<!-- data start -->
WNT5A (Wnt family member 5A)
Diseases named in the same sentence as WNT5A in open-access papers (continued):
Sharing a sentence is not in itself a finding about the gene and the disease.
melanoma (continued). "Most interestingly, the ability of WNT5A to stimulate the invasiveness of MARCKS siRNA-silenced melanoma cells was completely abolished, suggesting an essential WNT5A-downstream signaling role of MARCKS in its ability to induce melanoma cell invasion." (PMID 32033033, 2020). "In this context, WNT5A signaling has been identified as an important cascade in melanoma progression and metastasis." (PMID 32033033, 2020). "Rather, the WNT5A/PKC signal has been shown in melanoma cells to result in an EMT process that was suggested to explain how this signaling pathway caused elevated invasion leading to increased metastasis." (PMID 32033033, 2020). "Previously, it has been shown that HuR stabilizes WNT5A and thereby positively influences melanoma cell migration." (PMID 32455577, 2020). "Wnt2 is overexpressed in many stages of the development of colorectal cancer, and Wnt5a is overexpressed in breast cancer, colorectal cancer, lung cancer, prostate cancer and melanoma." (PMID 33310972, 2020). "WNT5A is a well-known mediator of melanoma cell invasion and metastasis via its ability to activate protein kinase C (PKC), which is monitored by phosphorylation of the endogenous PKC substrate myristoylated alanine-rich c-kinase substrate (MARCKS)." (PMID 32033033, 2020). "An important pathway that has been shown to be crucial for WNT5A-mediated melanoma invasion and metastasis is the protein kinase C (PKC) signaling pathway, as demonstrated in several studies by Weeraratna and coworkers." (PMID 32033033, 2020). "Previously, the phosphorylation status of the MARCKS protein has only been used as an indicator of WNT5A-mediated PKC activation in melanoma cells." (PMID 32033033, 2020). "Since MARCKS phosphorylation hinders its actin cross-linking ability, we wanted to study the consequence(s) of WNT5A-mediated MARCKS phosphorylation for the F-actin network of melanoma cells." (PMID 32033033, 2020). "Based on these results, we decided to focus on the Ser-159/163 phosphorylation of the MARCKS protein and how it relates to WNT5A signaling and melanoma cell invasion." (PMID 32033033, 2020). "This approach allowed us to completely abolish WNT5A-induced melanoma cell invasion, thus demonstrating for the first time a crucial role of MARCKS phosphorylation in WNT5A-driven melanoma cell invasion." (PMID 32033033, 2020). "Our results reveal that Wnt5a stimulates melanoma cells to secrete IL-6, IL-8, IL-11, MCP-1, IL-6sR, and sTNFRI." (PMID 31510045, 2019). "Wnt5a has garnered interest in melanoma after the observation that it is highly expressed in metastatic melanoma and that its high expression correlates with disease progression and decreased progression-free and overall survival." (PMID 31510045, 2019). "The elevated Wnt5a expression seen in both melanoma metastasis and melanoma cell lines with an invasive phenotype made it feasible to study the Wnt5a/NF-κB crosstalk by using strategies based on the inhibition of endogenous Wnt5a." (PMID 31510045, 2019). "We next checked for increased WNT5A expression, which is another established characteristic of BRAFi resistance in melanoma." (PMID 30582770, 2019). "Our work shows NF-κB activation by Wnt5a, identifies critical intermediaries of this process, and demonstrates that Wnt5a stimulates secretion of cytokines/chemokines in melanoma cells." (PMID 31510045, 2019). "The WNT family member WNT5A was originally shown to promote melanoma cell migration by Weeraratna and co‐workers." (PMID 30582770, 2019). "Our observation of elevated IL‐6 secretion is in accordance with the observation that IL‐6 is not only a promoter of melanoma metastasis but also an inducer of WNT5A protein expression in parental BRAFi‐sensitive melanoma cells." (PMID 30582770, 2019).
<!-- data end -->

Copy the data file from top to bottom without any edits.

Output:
WNT5A (Wnt family member 5A)
Diseases named in the same sentence as WNT5A in open-access papers (continued):
Sharing a sentence is not in itself a finding about the gene and the disease.
melanoma (continued). "Most interestingly, the ability of WNT5A to stimulate the invasiveness of MARCKS siRNA-silenced melanoma cells was completely abolished, suggesting an essential WNT5A-downstream signaling role of MARCKS in its ability to induce melanoma cell invasion." (PMID 32033033, 2020). "In this context, WNT5A signaling has been identified as an important cascade in melanoma progression and metastasis." (PMID 32033033, 2020). "Rather, the WNT5A/PKC signal has been shown in melanoma cells to result in an EMT process that was suggested to explain how this signaling pathway caused elevated invasion leading to increased metastasis." (PMID 32033033, 2020). "Previously, it has been shown that HuR stabilizes WNT5A and thereby positively influences melanoma cell migration." (PMID 32455577, 2020). "Wnt2 is overexpressed in many stages of the development of colorectal cancer, and Wnt5a is overexpressed in breast cancer, colorectal cancer, lung cancer, prostate cancer and melanoma." (PMID 33310972, 2020). "WNT5A is a well-known mediator of melanoma cell invasion and metastasis via its ability to activate protein kinase C (PKC), which is monitored by phosphorylation of the endogenous PKC substrate myristoylated alanine-rich c-kinase substrate (MARCKS)." (PMID 32033033, 2020). "An important pathway that has been shown to be crucial for WNT5A-mediated melanoma invasion and metastasis is the protein kinase C (PKC) signaling pathway, as demonstrated in several studies by Weeraratna and coworkers." (PMID 32033033, 2020). "Previously, the phosphorylation status of the MARCKS protein has only been used as an indicator of WNT5A-mediated PKC activation in melanoma cells." (PMID 32033033, 2020). "Since MARCKS phosphorylation hinders its actin cross-linking ability, we wanted to study the consequence(s) of WNT5A-mediated MARCKS phosphorylation for the F-actin network of melanoma cells." (PMID 32033033, 2020). "Based on these results, we decided to focus on the Ser-159/163 phosphorylation of the MARCKS protein and how it relates to WNT5A signaling and melanoma cell invasion." (PMID 32033033, 2020). "This approach allowed us to completely abolish WNT5A-induced melanoma cell invasion, thus demonstrating for the first time a crucial role of MARCKS phosphorylation in WNT5A-driven melanoma cell invasion." (PMID 32033033, 2020). "Our results reveal that Wnt5a stimulates melanoma cells to secrete IL-6, IL-8, IL-11, MCP-1, IL-6sR, and sTNFRI." (PMID 31510045, 2019). "Wnt5a has garnered interest in melanoma after the observation that it is highly expressed in metastatic melanoma and that its high expression correlates with disease progression and decreased progression-free and overall survival." (PMID 31510045, 2019). "The elevated Wnt5a expression seen in both melanoma metastasis and melanoma cell lines with an invasive phenotype made it feasible to study the Wnt5a/NF-κB crosstalk by using strategies based on the inhibition of endogenous Wnt5a." (PMID 31510045, 2019). "We next checked for increased WNT5A expression, which is another established characteristic of BRAFi resistance in melanoma." (PMID 30582770, 2019). "Our work shows NF-κB activation by Wnt5a, identifies critical intermediaries of this process, and demonstrates that Wnt5a stimulates secretion of cytokines/chemokines in melanoma cells." (PMID 31510045, 2019). "The WNT family member WNT5A was originally shown to promote melanoma cell migration by Weeraratna and co‐workers." (PMID 30582770, 2019). "Our observation of elevated IL‐6 secretion is in accordance with the observation that IL‐6 is not only a promoter of melanoma metastasis but also an inducer of WNT5A protein expression in parental BRAFi‐sensitive melanoma cells." (PMID 30582770, 2019).